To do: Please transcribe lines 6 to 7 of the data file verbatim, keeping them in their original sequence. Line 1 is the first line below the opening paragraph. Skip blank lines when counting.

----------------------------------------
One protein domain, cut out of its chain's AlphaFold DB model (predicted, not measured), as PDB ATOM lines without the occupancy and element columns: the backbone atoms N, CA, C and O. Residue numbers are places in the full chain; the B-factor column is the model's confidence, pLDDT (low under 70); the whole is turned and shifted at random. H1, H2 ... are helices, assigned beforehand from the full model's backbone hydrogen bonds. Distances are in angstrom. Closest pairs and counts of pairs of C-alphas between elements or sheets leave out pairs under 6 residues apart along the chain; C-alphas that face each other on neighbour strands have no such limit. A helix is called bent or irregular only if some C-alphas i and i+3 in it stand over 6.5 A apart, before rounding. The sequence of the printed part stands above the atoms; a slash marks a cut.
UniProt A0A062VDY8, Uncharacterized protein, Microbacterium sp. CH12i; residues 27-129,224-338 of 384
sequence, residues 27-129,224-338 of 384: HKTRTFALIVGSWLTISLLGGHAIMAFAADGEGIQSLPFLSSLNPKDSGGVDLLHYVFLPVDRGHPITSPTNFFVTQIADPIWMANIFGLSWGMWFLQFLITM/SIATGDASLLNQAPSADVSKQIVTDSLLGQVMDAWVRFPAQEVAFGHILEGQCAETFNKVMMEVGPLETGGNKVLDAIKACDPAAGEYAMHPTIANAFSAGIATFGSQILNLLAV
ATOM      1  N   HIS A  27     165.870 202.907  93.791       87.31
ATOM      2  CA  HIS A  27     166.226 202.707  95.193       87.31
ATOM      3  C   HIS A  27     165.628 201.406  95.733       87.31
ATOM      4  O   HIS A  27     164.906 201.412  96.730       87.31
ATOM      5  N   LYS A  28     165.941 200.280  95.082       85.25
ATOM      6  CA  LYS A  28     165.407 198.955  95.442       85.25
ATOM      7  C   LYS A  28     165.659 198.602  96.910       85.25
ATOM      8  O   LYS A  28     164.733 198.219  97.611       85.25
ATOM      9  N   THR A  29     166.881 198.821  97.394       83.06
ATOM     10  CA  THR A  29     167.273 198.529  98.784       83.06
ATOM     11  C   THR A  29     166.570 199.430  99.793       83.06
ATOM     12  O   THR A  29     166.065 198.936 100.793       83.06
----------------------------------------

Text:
ATOM      4  O   HIS A  27     164.906 201.412  96.730       87.31
ATOM      5  N   LYS A  28     165.941 200.280  95.082       85.25